“I came down here, I think it was about 1971. I heard about the tournament. I drove in from Baltimore. Then I drafted Kevin Porter, a very good player, and kept it secret. Then a couple of years later I drafted a kid by the name of Chuck Robinson, who was really a good player. And then the word got out that I was coming down here, and word went out to all these scouts.”

“It gradually just got bigger and bigger, more people found out about it and more scouts came, and a better quality of players started coming in and before you knew it, it basically worked its way to what it is today.”

While Ferry enjoyed having his own “pickins” for a period of time when the tournament was still a niche, he speaks with a justifiable sense of pride when detailing the evolution of the event. His one time diamond in the rough ultimately served as one of the launch pads to greatness for the likes of Rick Barry, Earl Monroe, Dave Cowens, Scottie Pippen and John Stockton.

As we watch one of the consolation games– this one pitting former Tennessee teammates Chris Lofton and JaJuan Smith against one another—Ferry talks about how the tournament has turned into a “job fair” of sorts. Watching the two ex-Volunteers go at it, matching threes while playing tight, aggressive defense, you can tell they are teammates no longer; only competitors vying and competing for the same looks.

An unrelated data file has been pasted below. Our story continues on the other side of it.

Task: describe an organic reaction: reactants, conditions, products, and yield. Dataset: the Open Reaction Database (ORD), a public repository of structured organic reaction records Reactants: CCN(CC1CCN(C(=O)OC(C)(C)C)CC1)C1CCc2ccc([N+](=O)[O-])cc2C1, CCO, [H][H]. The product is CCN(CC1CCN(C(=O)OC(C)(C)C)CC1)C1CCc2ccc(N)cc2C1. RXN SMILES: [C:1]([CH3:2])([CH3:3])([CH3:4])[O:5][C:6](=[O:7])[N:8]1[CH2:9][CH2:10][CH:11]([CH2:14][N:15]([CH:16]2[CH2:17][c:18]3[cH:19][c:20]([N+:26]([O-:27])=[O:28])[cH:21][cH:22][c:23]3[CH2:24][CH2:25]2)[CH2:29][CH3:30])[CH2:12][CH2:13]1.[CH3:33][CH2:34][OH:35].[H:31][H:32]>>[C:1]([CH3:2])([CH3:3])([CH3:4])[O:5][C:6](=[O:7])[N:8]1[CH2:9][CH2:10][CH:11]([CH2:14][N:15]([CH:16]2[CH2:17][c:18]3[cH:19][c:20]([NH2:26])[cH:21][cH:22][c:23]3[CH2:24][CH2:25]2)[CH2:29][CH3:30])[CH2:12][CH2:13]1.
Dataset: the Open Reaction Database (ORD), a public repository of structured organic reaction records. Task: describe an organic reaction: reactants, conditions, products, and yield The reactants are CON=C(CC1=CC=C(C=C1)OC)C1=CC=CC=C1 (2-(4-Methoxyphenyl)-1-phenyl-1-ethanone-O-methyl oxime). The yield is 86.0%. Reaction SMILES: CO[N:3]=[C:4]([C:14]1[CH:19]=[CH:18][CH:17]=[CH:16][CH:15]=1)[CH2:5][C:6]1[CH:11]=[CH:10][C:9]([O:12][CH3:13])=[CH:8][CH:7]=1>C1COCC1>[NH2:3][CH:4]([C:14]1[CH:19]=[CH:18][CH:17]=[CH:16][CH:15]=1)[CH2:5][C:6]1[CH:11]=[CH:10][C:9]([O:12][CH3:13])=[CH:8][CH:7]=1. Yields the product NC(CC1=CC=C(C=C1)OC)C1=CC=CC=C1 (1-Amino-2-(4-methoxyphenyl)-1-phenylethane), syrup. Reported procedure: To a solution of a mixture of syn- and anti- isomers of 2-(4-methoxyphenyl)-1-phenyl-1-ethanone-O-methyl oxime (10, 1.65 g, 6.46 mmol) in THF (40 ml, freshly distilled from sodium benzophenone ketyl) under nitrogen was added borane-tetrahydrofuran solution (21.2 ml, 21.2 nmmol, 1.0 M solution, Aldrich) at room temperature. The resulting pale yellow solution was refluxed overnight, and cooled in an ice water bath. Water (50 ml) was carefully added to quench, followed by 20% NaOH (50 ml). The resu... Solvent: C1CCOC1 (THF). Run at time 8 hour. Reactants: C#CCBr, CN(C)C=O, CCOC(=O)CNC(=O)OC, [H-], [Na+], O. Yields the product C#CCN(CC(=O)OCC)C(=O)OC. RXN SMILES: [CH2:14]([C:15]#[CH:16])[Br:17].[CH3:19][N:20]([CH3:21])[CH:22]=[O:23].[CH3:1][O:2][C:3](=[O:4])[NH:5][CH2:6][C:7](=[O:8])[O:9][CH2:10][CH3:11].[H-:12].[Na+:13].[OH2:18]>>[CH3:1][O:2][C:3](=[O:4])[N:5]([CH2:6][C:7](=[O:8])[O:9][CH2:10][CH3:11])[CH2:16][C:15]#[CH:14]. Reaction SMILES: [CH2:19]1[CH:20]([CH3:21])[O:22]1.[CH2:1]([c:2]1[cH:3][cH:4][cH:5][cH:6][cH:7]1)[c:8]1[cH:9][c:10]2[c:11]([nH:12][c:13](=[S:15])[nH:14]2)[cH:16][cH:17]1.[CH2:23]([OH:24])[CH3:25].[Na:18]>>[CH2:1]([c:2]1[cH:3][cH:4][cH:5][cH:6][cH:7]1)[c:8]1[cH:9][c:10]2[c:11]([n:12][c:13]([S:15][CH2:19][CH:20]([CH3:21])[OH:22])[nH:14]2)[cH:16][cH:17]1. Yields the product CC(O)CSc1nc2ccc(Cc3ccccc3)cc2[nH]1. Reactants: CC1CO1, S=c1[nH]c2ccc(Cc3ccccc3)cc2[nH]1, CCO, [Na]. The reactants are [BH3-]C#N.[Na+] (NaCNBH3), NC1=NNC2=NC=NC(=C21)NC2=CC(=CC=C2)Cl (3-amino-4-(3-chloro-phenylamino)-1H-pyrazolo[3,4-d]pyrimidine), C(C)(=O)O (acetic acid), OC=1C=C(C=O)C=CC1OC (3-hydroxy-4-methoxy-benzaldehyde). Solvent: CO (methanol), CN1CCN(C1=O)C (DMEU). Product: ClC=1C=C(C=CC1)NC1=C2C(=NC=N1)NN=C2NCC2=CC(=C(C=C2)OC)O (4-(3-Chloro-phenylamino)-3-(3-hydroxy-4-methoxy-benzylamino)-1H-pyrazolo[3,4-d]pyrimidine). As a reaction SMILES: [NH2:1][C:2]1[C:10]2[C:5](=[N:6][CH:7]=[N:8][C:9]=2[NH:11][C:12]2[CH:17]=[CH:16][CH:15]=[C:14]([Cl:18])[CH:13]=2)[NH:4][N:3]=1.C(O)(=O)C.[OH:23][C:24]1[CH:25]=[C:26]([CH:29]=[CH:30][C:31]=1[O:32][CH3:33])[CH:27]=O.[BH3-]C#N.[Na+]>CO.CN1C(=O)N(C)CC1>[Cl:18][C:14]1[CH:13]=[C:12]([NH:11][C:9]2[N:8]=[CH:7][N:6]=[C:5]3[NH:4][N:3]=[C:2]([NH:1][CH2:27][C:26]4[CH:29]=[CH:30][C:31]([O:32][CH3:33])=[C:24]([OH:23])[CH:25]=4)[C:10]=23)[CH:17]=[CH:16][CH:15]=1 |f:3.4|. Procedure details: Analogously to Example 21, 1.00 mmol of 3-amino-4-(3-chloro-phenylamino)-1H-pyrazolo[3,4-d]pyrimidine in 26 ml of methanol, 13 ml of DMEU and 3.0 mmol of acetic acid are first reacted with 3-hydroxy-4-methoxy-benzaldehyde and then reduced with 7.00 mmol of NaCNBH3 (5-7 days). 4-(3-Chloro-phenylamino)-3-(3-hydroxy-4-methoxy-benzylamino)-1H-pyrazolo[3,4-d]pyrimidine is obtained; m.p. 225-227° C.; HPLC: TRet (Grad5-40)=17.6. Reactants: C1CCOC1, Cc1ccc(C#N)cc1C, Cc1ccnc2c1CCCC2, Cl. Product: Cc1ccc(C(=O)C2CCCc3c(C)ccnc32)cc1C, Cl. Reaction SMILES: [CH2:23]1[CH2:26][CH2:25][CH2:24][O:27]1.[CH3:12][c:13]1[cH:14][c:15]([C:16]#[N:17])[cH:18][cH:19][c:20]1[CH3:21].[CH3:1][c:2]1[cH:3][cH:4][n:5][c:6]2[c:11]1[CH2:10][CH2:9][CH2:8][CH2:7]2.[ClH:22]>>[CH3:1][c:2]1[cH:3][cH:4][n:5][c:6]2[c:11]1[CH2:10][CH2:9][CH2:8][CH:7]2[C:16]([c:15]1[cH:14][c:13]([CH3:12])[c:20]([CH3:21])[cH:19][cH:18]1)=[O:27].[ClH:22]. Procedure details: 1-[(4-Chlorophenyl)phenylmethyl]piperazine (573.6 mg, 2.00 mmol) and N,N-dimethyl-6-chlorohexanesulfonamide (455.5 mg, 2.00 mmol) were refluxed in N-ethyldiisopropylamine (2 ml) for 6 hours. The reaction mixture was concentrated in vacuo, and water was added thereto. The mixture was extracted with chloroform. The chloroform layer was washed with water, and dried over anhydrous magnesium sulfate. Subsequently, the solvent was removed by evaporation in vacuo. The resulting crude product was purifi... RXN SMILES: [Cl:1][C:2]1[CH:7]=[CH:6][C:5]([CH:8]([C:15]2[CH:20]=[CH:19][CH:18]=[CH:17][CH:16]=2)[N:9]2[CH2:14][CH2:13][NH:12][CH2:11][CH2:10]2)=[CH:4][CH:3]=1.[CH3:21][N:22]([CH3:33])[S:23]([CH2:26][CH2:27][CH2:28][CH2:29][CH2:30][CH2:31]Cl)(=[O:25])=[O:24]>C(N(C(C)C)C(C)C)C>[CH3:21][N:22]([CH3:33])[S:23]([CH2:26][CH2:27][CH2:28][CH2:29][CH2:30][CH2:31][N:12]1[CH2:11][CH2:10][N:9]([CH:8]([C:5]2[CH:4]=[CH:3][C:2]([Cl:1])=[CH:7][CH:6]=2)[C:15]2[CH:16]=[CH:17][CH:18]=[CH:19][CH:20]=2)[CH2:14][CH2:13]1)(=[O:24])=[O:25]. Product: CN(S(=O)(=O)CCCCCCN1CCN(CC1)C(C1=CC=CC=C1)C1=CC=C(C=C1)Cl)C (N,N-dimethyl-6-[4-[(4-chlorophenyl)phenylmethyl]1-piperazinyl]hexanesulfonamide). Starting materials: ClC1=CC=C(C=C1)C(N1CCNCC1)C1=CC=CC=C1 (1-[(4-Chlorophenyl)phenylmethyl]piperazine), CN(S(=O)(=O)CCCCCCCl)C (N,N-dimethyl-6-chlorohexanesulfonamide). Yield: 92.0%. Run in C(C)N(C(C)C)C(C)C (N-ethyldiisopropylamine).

Ferry sums it up: “These kinds of tournaments are it. These tournaments leave a strong impression on people. And for some of [the players], it’s the last one they got.”


The final buzzer sounds. A team led by Jamar Butler of Ohio State has just won the championship by a breezy 23 points. However, Butler, the tournament’s Most Valuable Player, is not even one of the three athletes from Portsmouth that projects to have their name called by David Stern in New York.

There are whispers that this year’s tournament is collectively one of the weaker fields in recent past. For many—even those who excelled over four days—the dream may be fading. There are only so many jobs to be had in the NBA, after all (450 to be exact). But for those kids willing to take a chance and head overseas, a career is waiting for them.

As I’m wrapping up, the European agents are desperately trying to make some final lasting impressions with the athletes. I find Percudani, and just as we are preparing to exit Churchland one more time and hit the road back to the Tri-State area, I see someone familiar walking toward us.

After breathing all things basketball for four days, it feels like we picked up Dick Kaner from his condo a month ago. We talk briefly about Lofton and Smith, and the upcoming Orlando Pre-Draft camp. Kaner’s taking off with a friend later on, so won’t be riding north with us, but he does have some parting advice.

“Chick-fil-A,” he reminds us.

“You won’t get it in New York!”